Harvick and E.T. dial-in to Bristol. Huntersville, N.C. (March 18, 2002)-- The NASCAR Busch and Winston Cup Series return to the tight-quarter racing, paint-trading banks of the .533-mile Bristol (Tenn.) Motor Speedway. Kevin Harvick, driver of...
Harvick and E.T. dial-in to Bristol.
Huntersville, N.C. (March 18, 2002)-- The NASCAR Busch and Winston Cup Series return to the tight-quarter racing, paint-trading banks of the .533-mile Bristol (Tenn.) Motor Speedway. Kevin Harvick, driver of the No. 29 GM Goodwrench Service Chevrolet Monte Carlo, covets the racetrack like none other on either series' roster.
Accompanied by Steven Spielberg's E.T. (The Extra-Terrestrial. Universal Studios, 1982) on both Chevrolet Monte Carlos Harvick will run in the Busch and Cup events, the GM Goodwrench Service team awaits another romping weekend after a successful run at Darlington.
Few have had better success at Bristol Motor Speedway in such a short span of time as Kevin Harvick. Reminded of the high-banks of the Mesa Marin Speedway (Bakersfield, Calif.) where Harvick cut his racing teeth, he lets little get in the way of his efforts at the speedway he always touts as his favorite track. Harvick has won two Busch Series events there, and has come agonizingly close to collecting a Winston Cup win there as well.
Kevin Harvick, driver of the GM Goodwrench Service Chevrolet, Comments on Bristol Motor Speedway:
Some drivers love it, some drivers hate it. You not only immediately loved it, but immediately performed well at Bristol Motor Speedway. What is it about Bristol?
"Bristol. I love it. Period. I grew up racing high banked half miles at home in Calif. Racing late models and that's where I like to race, places like Mesa Marin. Everyone thinks I'm crazy when I say this, but racing at Bristol is like racing at Mesa Marin, people don't see the comparison. I know the speeds are a little bit higher at Bristol, but it's still the same basic technique for both ½ mile high banked tracks."
You've experienced two Bristol wins in the Busch Series. What will it mean to you and your team when you get that initial Bristol win in a Cup car?
"Bristol is probably the place I want to win the most at in the Winston Cup car. I mean, it's my favorite racetrack, and when you go to your favorite racetrack - you want to win there. That'll mean as much to me as winning say a Daytona 500 or at the Indianapolis Motor Speedway and places like that for me."
The August Busch race was a special night for the ACDelco team as you came from two laps down to win your second consecutive summer Bristol Busch Series event. The crowd was behind you and just about to tear the fences down. Can you feel that when you're driving?
"When you're in a racecar at a place like Bristol - where it's so loud just from the cars - it's hard to even hear your team on the radio. I couldn't hear the crowd personally, but I knew the place was rockin' from the way the guys on my team were pumped up and how they were just on top of their game. It really pushes the pit crews and I owe part of my success at Bristol to the crowd for pumping up my guys. Coming from two laps down and doing something that out-of-the-ordinary is pretty cool.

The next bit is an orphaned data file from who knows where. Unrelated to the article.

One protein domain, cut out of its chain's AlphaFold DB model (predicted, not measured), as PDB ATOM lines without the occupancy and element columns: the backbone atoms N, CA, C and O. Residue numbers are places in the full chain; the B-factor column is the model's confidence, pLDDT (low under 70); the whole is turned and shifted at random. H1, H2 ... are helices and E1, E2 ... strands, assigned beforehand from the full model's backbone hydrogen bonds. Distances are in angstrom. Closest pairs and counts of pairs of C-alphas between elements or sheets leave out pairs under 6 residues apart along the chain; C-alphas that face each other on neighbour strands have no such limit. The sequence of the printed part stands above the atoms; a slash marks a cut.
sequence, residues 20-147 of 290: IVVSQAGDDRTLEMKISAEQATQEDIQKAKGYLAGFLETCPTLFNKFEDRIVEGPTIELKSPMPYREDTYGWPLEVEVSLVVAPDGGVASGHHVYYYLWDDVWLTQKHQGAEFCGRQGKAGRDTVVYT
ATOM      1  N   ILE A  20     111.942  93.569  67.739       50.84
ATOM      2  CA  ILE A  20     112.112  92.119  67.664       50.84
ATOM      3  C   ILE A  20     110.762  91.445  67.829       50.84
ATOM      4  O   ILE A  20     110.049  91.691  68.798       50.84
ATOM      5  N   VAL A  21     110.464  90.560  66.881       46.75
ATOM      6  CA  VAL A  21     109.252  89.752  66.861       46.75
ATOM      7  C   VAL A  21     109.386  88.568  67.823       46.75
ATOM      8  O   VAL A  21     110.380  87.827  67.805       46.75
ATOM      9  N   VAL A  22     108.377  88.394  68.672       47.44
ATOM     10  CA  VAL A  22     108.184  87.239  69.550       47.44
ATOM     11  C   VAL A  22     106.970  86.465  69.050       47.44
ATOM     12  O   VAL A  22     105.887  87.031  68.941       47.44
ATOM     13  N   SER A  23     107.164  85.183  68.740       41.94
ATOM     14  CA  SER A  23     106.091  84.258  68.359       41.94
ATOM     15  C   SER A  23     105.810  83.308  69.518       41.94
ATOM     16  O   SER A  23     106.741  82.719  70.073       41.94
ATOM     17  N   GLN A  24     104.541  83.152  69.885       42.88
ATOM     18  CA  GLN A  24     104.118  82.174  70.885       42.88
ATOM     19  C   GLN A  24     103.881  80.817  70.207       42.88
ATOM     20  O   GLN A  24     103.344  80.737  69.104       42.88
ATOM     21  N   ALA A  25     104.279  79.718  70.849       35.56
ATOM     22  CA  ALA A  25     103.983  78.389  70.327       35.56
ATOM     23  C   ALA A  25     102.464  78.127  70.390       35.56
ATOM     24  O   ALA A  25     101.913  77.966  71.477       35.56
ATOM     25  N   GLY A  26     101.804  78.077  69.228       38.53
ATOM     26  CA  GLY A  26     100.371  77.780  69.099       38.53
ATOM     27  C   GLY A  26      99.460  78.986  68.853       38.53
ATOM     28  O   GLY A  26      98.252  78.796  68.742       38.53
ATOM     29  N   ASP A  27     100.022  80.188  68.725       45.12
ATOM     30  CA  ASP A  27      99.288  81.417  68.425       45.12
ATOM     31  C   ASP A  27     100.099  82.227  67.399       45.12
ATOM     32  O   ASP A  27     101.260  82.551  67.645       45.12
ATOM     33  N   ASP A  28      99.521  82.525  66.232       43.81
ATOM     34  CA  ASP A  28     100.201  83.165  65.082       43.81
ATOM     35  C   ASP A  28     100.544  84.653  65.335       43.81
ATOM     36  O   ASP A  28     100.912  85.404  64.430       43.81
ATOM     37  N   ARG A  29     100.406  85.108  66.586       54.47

"After the race, looking up into the grandstands, now that was just amazing. I've never had so many people jazzed up like that before. It's things like that which make this the best job in the world."
At Bristol a lot of luck, patience, and persistence come into play.
"A lot of everything at Bristol has to do with luck. There are so many things that can happen. Being in the right place at the right time is the best kind of luck you can get. At any given moment someone can wreck you or you can get caught up in a bunch of stuff you had nothing to do with. Out of nowhere three, four, 10 cars can pile up and you get caught in the middle of them. Half the time, it isn't your fault - it probably isn't their fault, but that's where you'll find yourself.
"A lot of it also has to do with not putting yourself in a situation you can't get out of. I still believe that 9 times out of 10 it's better to be the aggressor. To be the hard-charger, that's the way you make things happen the way you want them to. The aggressor is the one that comes out on top."
Talk about the physicality that goes with racing at Bristol.
"It's a harder race than to get through than most. There's so much banking and you never really have time to breathe, except under cautions. And under the cautions, your body ends up hanging to the left because you contort yourself so much hanging to the right and pulling the car to the right. There's just always something leaning on you. And, it's a short track so it's a little hotter than say a 1.5-mile."
You'll now have a pedestrian tunnel to walk through as opposed to being "trapped" in the Bristol infield. Any comments?
"If you wreck, you can leave early. That's nice, right? Hopefully we won't get too much use out of the tunnel for that purpose.
"No, I mean, it's going to be great for those drivers only doing the Cup or only doing the Busch, they won't have to worry about getting there before cars go on the track- more freedom. That's not a bad thing. But, running both the Busch and the Cup events this time around - I won't get to use that opportunity."
-The No. 29 GM Goodwrench Service team will pit both Harvick for both the NASCAR Busch and Cup Series events.